Boston Terrier Puppies For Sale In Pa

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The Beagle: History and Description

History

The beagle, while having a lengthy history, has origins that remain unclear. It is believed that they date all the way back to Ancient Greece and were acquired by Romans. Yet it is also believed that there were hounds in Britain long before the time of the Romans and Ancient Greece. There are additional claims that they descend from a variety of breeds, including setters and spaniels. Regardless, there were hounds throughout England for centuries, and they were used as sporting or hunting dogs.

In the 18th century, fox hunting became a popular sport. At the time, there were several groups of hounds used for hunting, including the Foxhound, the Southern Hound, and the North Country Beagle, all bred from various combinations of hunting breeds. The North Country Beagle was supposed to be vigorous and swift. These are the descendants of the modern beagle. Parson Honeywood, in the mid-nineteenth century, gathered pack of the North Country Beagles and gave a demonstration of their skill in sport. His pack established the breed, and gave the Beagle a place as one of the oldest breeds in history.

In the antebellum South of America, smaller hunting hounds called beagles were popular. These beagles were closer to Bassett Hounds, with mostly white coats. They were said to be steadfast, unflagging hunters. While skilled, they were not as handsome as their European counterparts.

Around 1880, a gentleman imported a pack of Beagles from England, and bred them with the American Beagle. This started a trend of importing English beagles to breed with the American version that went on for some time. Toward the end of the 1800’s, the National Beagle Club was formed, and field trials for the dogs were held. The dogs were hunted in various size packs, with varied tasks for certain age groups or sizes. These field trials continue today. Beagles are also shown in American Kennel Club shows.

 Beagles are still kept for hunting, whether as a pack or individually. Beagles that are hunted as a pack are usually set upon larger hares, as hares do not go to ground and give longer, faster runs. There are people who also keep beagles to hunt individually, going after a variety of prey. In addition to this, there are special packs recognized by the National Beagle Club that are hunted with a regular hunt staff that are dressed in proper hunt liveries and possessing their own special accessories, much in the manner it was done at the time of the fox hunt’s popularity.

Beagles are also kept as family pets. They have warm personalities, and are a gentle and trustworthy breed. They are described as “happy dogs” that are quite sociable and affectionate toward young children.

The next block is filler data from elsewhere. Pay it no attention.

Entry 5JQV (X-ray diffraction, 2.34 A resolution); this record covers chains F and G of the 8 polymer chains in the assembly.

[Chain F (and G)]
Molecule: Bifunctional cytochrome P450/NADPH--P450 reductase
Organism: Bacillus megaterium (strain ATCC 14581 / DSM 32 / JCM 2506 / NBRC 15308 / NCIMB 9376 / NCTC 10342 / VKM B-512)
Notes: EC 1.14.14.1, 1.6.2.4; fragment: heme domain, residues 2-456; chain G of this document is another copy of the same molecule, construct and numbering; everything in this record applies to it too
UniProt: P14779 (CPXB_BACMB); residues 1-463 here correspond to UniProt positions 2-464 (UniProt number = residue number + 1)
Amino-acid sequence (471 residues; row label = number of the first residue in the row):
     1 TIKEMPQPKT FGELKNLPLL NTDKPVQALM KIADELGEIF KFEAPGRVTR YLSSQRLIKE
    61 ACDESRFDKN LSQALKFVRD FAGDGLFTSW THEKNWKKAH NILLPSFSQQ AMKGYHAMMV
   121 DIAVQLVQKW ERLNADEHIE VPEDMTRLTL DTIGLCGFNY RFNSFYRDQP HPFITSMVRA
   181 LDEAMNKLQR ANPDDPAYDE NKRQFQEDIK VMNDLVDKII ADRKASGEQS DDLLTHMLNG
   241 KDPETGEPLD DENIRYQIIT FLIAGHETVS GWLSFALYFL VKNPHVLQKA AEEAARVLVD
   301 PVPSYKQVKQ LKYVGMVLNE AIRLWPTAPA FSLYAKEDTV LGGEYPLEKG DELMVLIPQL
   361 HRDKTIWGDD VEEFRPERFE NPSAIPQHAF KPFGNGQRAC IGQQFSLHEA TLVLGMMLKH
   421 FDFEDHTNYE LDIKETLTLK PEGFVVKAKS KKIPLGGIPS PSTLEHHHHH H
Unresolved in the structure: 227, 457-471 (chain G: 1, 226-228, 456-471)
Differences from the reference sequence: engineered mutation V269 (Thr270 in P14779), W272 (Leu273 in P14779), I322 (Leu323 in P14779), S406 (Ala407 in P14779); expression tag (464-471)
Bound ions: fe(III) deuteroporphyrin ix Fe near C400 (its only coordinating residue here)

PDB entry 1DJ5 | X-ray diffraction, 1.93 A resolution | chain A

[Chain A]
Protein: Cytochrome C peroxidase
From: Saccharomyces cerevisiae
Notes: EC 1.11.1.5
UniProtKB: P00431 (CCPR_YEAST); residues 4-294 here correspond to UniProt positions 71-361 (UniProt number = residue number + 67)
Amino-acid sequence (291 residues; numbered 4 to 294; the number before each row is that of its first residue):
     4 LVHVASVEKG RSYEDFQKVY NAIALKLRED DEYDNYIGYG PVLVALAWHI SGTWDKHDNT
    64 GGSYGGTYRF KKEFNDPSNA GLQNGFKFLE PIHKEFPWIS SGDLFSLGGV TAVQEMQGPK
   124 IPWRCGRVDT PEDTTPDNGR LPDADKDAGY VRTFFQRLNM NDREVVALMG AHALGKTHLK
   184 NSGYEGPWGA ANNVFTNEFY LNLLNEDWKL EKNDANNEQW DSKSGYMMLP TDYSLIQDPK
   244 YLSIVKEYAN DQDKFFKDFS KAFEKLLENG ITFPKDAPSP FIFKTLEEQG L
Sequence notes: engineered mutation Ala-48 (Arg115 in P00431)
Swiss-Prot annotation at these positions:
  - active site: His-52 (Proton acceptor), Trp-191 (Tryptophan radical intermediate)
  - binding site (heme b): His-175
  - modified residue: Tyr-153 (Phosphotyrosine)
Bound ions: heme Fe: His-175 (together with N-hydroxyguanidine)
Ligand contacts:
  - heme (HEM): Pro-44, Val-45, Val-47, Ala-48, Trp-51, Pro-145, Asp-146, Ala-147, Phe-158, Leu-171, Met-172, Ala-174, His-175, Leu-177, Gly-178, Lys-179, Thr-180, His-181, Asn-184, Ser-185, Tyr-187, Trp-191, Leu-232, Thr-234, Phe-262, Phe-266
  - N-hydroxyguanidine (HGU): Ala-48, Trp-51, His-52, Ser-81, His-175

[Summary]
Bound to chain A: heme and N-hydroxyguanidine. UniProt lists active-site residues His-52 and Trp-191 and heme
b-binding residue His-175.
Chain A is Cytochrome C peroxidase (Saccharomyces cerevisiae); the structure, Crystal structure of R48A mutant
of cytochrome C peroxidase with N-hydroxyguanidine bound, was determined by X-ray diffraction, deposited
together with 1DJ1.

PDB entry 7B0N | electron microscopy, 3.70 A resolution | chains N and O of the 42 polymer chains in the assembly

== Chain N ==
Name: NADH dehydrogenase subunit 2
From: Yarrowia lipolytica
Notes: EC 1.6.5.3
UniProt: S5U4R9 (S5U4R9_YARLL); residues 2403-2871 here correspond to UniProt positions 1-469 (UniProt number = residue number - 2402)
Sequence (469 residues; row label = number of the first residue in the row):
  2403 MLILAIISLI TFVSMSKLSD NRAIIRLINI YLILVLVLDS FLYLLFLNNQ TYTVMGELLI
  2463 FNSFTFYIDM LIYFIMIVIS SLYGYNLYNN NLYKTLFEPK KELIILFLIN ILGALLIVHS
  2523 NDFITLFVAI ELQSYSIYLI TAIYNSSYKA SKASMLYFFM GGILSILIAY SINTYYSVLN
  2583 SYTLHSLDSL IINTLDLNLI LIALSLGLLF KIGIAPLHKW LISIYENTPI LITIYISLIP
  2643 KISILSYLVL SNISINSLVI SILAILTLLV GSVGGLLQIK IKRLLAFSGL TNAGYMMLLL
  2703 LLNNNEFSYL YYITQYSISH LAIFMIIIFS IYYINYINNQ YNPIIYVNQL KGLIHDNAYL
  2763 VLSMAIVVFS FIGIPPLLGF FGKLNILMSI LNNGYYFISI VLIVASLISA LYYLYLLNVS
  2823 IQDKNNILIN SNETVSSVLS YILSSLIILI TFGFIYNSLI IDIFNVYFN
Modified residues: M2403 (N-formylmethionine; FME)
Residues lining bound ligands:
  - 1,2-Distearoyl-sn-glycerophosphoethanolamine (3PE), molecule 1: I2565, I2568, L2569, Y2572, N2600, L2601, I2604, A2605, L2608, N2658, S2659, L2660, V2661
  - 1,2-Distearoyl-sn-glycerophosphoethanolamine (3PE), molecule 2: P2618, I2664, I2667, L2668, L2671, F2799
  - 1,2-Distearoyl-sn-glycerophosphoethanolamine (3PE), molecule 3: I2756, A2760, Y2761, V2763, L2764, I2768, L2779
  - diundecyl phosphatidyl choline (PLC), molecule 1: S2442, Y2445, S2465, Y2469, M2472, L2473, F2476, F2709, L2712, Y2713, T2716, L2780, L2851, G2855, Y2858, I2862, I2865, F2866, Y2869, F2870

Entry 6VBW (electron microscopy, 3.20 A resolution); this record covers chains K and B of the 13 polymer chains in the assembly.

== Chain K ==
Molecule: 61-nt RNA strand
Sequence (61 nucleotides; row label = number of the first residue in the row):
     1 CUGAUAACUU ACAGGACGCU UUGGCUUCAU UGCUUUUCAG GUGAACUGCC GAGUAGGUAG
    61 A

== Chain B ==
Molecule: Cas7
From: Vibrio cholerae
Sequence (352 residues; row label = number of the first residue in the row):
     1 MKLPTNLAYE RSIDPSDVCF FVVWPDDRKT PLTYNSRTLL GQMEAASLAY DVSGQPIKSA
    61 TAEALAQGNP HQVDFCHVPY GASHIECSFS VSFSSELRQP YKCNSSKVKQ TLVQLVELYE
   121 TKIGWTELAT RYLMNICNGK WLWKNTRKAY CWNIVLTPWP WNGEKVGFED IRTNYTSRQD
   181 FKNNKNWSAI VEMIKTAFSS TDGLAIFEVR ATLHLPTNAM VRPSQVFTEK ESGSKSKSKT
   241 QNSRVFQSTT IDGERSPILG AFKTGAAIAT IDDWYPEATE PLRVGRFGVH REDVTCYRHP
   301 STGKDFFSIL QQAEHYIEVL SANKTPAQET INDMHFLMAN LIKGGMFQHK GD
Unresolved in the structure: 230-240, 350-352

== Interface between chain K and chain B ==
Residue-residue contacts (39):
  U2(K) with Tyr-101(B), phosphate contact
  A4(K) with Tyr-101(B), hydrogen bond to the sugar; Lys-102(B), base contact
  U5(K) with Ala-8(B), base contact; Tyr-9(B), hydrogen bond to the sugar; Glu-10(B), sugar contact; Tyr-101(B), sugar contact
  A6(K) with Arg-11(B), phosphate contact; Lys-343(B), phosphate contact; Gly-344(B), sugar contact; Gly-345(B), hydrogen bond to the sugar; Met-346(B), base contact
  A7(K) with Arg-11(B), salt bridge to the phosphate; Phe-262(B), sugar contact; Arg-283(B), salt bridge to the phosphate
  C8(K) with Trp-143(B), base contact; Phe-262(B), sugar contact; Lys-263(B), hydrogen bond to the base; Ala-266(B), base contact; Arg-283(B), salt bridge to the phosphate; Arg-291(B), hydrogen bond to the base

Appearance

Beagles are said to be a miniature version of a Foxhound. Beagles in the United States reach about 16 inches and grow to roughly 25 lbs. They are medium sized dogs, with short muscular backs and straight legs. The head is fairly long and full, with long, broad ears that are set low on the head. The ears are rounded at the tip. The large eyes are set far apart, and are considered to be soft and expressive. The eyes are usually brown or hazel. The muzzle is of medium length and is somewhat square. The neck rises free from the shoulders, with a slight wrinkle of skin below the jaw. Beagles feature a deep chest and strong shoulders. The feet are round and firm, and have a full, hard pad. The tail is set high on the back and carried high. It has a slight curve and is relatively short in comparison with the length of the hound.

Beagles have a short coat that is easy to take care of. The fur is smooth and sleek. It is of medium length and grows close to the skin, offering protection in a variety of weather or climates. Beagles do not come in solid colors, but are generally a combination of black, tan, orange, white, and red. They can be tri-colored or dual colored. Their different colored spots are known as “ticking.”

Showing Beagles

For Beagles to be successful as show dogs, they must meet certain standards in regards to behavior and appearance. Because of the Beagle’s reputation and long history as a show dog, these standards can be fairly strict.

A Beagle’s head should not have a flat skull that is narrow or domed. Their eyes should be wide and expressive, rather than smaller and resembling that of a terrier. The jaws should be level, and the lips smooth. A long or protruding muzzle is considered a defect, as is an upturned nose. Beagles should not have a thick neck, or a throat featuring dewlaps or folds of skin. The chest should not be wide or out of proportion. Shoulders should not be straight and the back should not be very long. Elbows and knees should not knuckle out or bend backwards. The breed should not demonstrate a lack of muscle tone or softness. The tail should not be overly long or inclined forward. The coat should be smooth and shiny. A thin or soft coat is considered a fault. Beagles are expected to possess a true hound color in any of the accepted combinations.  Beagles are shown in two groups: the 13 inch hounds and the 15 inch hounds. Any Beagle measuring over 15 inches is disqualified.

Beagles are also judged on their hunting skills and as a pack. The unified appearance of the pack is highly important, with all of the hounds being the same height, color, and weight. They are also judged on individual merit, and as manners. Beagles are expected to work together and obey all commands. They should be able to heel or stand as a group without breaking up, cringing, or avoiding. There are also specific guidelines for the hunting party, in regards to proper dress, accessories, and behavior that are judged as well.